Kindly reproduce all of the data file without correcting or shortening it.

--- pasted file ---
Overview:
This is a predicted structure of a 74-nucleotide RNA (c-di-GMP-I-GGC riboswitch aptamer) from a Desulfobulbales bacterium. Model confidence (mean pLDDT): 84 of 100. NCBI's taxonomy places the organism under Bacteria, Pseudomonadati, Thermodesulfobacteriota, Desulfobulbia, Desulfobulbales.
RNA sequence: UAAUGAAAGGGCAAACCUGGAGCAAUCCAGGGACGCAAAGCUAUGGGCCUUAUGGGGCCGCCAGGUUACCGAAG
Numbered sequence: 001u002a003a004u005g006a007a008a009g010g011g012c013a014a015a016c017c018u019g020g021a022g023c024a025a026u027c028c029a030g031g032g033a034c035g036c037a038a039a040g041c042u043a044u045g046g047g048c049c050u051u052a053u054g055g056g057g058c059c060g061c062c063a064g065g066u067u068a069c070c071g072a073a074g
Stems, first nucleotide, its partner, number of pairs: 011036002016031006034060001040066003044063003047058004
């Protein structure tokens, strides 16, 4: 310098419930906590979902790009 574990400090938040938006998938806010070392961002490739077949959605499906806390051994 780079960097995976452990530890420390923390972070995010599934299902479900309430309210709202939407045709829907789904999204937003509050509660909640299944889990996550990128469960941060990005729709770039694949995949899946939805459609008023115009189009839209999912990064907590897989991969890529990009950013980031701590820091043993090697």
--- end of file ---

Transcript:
Overview:
This is a predicted structure of a 74-nucleotide RNA (c-di-GMP-I-GGC riboswitch aptamer) from a Desulfobulbales bacterium. Model confidence (mean pLDDT): 84 of 100. NCBI's taxonomy places the organism under Bacteria, Pseudomonadati, Thermodesulfobacteriota, Desulfobulbia, Desulfobulbales.
RNA sequence: UAAUGAAAGGGCAAACCUGGAGCAAUCCAGGGACGCAAAGCUAUGGGCCUUAUGGGGCCGCCAGGUUACCGAAG
Numbered sequence: 001u002a003a004u005g006a007a008a009g010g011g012c013a014a015a016c017c018u019g020g021a022g023c024a025a026u027c028c029a030g031g032g033a034c035g036c037a038a039a040g041c042u043a044u045g046g047g048c049c050u051u052a053u054g055g056g057g058c059c060g061c062c063a064g065g066u067u068a069c070c071g072a073a074g
Stems, first nucleotide, its partner, number of pairs: 011036002016031006034060001040066003044063003047058004
């Protein structure tokens, strides 16, 4: 310098419930906590979902790009 574990400090938040938006998938806010070392961002490739077949959605499906806390051994 780079960097995976452990530890420390923390972070995010599934299902479900309430309210709202939407045709829907789904999204937003509050509660909640299944889990996550990128469960941060990005729709770039694949995949899946939805459609008023115009189009839209999912990064907590897989991969890529990009950013980031701590820091043993090697």